Order a “chips, dressing, and gravy” anywhere outside of Newfoundland and you may very well end up with some potato chips covered in salad dressing.
Dressing, commonly known as “stuffing” and found inside a thanksgiving turkey, is created from bread crumbs, savory, and sometimes onions. You’ll find it included with various Newfoundland dishes such as fish & chips and cooked dinner.
Now that you know what dressing is in Newfoundland, you probably have a good idea of what a chips, dressing, and gravy is. Chips, being french fries in this case, topped with dressing and smothered in gravy. Some places will serve the dressing on the bottom, but that’s a minor detail. Most times you can even simply order a “C, D, and G” and your request will be understood. Saying fries instead of chips is also acceptable!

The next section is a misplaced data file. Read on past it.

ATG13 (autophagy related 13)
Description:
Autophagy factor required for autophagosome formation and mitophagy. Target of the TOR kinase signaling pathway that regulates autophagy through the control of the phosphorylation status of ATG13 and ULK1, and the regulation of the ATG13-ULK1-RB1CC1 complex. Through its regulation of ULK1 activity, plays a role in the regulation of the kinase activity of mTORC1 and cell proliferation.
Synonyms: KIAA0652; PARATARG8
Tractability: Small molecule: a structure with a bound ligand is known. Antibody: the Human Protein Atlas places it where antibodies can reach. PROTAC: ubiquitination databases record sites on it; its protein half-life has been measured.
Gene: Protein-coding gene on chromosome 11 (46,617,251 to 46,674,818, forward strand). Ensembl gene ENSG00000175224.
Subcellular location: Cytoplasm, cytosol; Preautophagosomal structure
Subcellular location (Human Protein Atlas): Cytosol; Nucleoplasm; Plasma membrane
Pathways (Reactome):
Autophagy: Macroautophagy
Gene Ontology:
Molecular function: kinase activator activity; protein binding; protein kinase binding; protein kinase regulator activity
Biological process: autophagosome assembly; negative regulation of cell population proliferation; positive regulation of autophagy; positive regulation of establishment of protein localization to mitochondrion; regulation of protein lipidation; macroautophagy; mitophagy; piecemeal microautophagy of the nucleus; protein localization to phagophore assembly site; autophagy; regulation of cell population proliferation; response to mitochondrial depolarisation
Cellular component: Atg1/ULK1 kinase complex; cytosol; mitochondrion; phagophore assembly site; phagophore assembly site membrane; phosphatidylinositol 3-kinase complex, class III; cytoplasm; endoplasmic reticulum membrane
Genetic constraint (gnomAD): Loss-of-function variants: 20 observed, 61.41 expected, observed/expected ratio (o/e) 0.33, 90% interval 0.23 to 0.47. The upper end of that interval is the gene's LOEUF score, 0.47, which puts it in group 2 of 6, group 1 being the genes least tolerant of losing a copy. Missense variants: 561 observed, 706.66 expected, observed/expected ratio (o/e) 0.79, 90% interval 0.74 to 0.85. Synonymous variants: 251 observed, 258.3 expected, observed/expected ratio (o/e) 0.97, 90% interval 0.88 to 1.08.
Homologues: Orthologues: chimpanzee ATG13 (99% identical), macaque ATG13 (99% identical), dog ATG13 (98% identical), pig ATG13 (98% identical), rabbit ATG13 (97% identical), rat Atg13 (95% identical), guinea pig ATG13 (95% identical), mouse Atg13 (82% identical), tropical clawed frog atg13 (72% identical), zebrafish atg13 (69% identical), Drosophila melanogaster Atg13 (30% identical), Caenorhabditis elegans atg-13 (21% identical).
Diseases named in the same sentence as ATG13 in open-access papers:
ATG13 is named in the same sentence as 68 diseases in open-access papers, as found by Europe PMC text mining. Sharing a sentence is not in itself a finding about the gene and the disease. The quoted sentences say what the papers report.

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Given that fish & chips are commonly served with dressing and gravy, it stands to reason that once upon a time somebody had the idea of enjoying the meal without fish, which produced a lovely snack.
What is all the hype around dressing? We’re not sure. Perhaps its main purpose is to soak up tasty gravy. Made with local Mt. Scio Farm savory, you’re sure to love it!
If you’re visiting Newfoundland for the first time, it’s imperative that you try fish & chips. In that case, get dressing and gravy with it, and you’ll essentially be learning what a chips, dressing, and gravy is at the same time. Make sure you check out our article on the best fish & chips in Newfoundland.
Chips, dressing, and gravy is a delight mostly found in Newfoundland, but you can find it at some restaurants on the mainland. Commonly this option will be called Newfoundland Fries or Newfie Fries. This is not to be confused with Newfoundland Poutine.